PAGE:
As adults we like to share our wisdom with youth. Many adults claim we never made mistakes. The youth of yesterday were wiser than today, we claim.
Nothing could be farther from the truth. We all make mistakes. Perhaps it is just as we get older, we like to forget them. What the youth do not know will not hurt them, right?
For me, I often thank my lucky stars over a night when I was at college at Lethbridge. Every Sunday night, Mitch Blair, David Kormos and I would go for pizza at Harpo’s. It was one of the few pizza joints that served liquor on Sunday. That night, we admittedly had one or two more coolers than we should have. It was between 11 p.m. and midnight when we dropped Mitch off. I was driving. Dave was next.
But there was a problem brewing. We were both feeling pretty good cruising up and down Mayor Magrath Drive aka as Lethbridge’s Main Street. You just knew something stupid was going to happen.
“What do you have to drink at your house?” Dave asked.
“Nothing. I rent from a Mormon family. No booze allowed.”
“I think I have something at home,” David replied.
Off to his place we went. When we arrived, Dave announced he had about half a bottle of lemon gin.
“I hear the Temple looks great at night,” Dave said.
Off to 7-Eleven for mix and off to Cardston we headed. We mixed the lemon gin with Coke Slurpees. To make a long story short, we went to Cardston, then took the long road home through Brocket and Fort Macleod and arrived home between 4-5 a.m. Dave was sound asleep by 2:30 a.m. I remember finishing most of Dave’s Slurpee.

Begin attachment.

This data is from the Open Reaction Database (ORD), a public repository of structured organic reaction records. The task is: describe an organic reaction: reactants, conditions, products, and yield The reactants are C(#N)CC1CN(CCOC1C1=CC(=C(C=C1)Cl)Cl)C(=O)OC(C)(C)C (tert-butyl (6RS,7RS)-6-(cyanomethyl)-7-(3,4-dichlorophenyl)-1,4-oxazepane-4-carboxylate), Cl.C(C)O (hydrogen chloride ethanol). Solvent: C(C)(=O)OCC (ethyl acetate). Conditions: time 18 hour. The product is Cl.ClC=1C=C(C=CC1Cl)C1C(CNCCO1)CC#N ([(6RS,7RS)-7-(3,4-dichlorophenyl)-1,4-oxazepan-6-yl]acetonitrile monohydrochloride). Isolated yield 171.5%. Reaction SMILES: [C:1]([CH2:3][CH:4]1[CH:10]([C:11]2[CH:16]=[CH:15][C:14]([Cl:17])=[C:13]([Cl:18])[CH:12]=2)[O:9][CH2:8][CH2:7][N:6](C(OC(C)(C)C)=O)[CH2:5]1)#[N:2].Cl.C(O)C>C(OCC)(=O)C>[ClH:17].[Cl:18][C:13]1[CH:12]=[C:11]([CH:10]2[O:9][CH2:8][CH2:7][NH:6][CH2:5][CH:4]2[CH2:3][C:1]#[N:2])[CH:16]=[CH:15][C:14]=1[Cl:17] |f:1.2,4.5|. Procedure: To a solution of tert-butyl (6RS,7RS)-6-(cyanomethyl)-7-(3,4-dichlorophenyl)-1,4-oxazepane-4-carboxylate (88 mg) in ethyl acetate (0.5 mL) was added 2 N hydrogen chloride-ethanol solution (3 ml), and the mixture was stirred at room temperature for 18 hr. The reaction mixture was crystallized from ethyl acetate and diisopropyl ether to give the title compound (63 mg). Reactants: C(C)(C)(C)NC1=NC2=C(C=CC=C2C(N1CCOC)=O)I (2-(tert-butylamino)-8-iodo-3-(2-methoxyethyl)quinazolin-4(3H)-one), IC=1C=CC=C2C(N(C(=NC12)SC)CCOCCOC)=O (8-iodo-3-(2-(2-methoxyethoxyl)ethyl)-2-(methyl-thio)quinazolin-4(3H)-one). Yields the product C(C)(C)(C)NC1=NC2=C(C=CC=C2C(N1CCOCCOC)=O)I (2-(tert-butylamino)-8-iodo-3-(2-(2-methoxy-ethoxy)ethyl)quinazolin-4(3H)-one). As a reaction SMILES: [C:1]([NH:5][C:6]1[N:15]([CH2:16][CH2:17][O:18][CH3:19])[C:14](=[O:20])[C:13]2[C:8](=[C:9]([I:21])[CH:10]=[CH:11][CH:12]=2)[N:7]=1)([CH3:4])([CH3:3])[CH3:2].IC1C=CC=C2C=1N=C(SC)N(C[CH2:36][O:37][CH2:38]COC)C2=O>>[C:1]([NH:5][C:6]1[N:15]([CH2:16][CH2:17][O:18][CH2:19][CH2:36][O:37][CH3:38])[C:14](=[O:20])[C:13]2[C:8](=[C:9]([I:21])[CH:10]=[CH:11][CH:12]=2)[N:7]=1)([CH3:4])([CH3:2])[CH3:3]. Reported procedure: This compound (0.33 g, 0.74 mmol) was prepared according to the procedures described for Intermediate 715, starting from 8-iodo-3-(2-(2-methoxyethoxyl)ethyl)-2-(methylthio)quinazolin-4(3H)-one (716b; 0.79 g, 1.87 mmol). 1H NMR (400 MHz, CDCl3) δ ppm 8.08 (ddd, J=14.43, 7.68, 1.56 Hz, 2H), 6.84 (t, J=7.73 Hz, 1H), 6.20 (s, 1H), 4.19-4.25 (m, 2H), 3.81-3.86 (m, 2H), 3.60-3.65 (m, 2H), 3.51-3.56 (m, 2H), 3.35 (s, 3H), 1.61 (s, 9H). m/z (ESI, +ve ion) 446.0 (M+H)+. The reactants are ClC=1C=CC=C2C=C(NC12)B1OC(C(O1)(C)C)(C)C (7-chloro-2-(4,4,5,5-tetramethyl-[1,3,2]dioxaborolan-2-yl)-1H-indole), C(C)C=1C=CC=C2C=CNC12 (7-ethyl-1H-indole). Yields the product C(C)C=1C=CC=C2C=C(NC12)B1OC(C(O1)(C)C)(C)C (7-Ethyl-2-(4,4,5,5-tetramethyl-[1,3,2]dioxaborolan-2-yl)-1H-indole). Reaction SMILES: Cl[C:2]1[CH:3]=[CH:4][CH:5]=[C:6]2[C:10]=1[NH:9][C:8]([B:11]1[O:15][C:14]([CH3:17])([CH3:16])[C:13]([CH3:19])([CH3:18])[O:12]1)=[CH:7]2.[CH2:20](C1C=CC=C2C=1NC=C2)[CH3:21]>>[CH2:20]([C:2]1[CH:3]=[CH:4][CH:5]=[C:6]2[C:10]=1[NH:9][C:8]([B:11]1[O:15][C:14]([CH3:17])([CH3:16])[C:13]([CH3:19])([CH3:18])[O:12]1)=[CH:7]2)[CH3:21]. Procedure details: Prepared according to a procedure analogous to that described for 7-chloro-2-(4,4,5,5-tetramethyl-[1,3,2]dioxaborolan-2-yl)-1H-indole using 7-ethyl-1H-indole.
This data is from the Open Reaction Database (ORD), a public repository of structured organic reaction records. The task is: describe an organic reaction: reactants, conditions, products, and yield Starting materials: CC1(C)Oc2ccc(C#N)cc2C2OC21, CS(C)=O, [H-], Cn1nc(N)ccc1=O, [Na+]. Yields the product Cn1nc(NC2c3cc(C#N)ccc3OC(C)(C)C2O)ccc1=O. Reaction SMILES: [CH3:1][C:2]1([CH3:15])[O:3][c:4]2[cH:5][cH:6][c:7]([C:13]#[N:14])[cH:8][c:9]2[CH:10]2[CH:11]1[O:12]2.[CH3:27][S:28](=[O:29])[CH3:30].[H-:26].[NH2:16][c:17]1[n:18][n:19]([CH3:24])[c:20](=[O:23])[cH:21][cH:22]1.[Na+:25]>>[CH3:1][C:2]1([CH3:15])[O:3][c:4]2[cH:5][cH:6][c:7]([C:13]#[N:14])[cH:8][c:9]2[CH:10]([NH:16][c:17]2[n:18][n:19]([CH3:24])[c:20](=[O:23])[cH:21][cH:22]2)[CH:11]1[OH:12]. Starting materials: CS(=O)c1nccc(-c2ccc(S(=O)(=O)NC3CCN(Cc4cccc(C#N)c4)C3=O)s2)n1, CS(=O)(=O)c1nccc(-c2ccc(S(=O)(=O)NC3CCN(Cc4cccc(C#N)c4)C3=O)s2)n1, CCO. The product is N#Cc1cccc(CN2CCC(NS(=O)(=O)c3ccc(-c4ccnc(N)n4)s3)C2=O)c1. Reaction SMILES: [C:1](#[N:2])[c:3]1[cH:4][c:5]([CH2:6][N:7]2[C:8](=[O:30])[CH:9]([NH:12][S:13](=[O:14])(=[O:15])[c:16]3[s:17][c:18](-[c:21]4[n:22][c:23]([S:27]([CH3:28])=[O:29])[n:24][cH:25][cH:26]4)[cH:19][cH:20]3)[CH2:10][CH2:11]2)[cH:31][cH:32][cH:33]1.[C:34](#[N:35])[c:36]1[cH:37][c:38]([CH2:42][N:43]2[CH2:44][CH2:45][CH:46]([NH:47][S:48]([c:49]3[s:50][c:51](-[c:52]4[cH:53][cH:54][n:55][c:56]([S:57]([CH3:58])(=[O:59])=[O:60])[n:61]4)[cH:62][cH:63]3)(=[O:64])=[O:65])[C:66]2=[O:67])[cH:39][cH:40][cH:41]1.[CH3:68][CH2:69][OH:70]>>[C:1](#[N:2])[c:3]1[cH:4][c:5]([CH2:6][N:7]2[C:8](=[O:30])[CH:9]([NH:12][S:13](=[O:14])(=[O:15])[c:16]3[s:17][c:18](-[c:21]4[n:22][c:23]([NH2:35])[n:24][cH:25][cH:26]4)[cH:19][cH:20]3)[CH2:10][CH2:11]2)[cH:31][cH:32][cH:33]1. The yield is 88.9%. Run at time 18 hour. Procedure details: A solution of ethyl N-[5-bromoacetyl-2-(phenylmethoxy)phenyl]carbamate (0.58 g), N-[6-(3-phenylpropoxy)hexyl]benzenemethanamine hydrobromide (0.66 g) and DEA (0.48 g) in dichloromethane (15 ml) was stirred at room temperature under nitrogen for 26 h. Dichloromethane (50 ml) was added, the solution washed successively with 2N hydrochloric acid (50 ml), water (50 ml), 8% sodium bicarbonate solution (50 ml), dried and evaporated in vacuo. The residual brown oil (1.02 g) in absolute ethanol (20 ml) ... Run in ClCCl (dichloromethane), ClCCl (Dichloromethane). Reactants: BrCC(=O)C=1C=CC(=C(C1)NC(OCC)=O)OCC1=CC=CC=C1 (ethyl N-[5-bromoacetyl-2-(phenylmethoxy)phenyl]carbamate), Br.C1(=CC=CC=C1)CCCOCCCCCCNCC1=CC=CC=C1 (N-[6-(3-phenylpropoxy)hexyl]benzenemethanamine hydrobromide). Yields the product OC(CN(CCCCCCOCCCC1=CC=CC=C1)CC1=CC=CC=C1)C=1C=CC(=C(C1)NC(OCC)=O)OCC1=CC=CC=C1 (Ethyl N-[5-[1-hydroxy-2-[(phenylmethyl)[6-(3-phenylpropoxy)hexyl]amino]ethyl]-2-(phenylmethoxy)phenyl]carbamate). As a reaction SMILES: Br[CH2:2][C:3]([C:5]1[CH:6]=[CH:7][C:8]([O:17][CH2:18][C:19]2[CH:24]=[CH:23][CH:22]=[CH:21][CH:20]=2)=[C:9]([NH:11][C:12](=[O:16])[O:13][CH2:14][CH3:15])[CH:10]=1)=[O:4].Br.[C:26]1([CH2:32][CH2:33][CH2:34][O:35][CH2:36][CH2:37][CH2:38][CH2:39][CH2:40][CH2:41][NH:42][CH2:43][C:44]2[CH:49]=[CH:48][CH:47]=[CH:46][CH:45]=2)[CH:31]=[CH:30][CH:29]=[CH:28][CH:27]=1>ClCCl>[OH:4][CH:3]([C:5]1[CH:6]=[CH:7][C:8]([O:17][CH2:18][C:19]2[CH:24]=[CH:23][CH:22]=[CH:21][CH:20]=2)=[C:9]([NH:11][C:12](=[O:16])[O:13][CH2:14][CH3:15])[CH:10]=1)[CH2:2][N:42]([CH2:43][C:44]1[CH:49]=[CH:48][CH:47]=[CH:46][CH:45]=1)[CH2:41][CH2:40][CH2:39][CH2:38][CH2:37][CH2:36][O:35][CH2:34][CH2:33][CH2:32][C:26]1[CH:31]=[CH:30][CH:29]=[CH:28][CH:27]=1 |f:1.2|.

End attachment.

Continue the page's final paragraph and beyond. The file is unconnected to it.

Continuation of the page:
“See you at eight,” I told him when I dropped him off.
He laughed, telling me there was no way I would make the 8 a.m. class.
He was right. When my alarm went off at 7 a.m. I was sick as a dog. I literally could not move. My first – and last! – experience with lemon gin had not been a good one! One of the best lessons I learned in life!
I finally dragged my sorry butt to college for the noon class and suffering greatly. To make matters worse, Dave had told everyone of our adventure the night before including a close female friend. She had no sympathy for my stupidity. She snuck up behind me and my misery, and screamed in my ear, “What did you do last night?”
Oh, the pain!
Why would I tell you this?
I was lucky. Very lucky. The night could have ended far more tragically than a brutal hangover and a lecture, plus some stern looks from a few students who expected a bit better from me.
Many others are not so lucky. Far too many.
The point is, we all make mistakes. That night, I had no thoughts of getting away with anything. It was just a silly college student, doing an insanely stupid thing, and putting not only me and my friend’s life at risk but also anyone else on the road happening to meet us.
Or, getting an impaired.
I knew better. It was just a kid doing a stupid thing and letting common sense and good judgment disappear in the name of a good time.
The next time you hear an adult acting high and mighty to our youth, telling them how “perfect” they were growing up, remember they weren’t.
And as an individual, perhaps a little more compassion is needed as we try to teach our youth the right way to behave. It may worth far more than a lecture on how perfect we were when in fact we were not.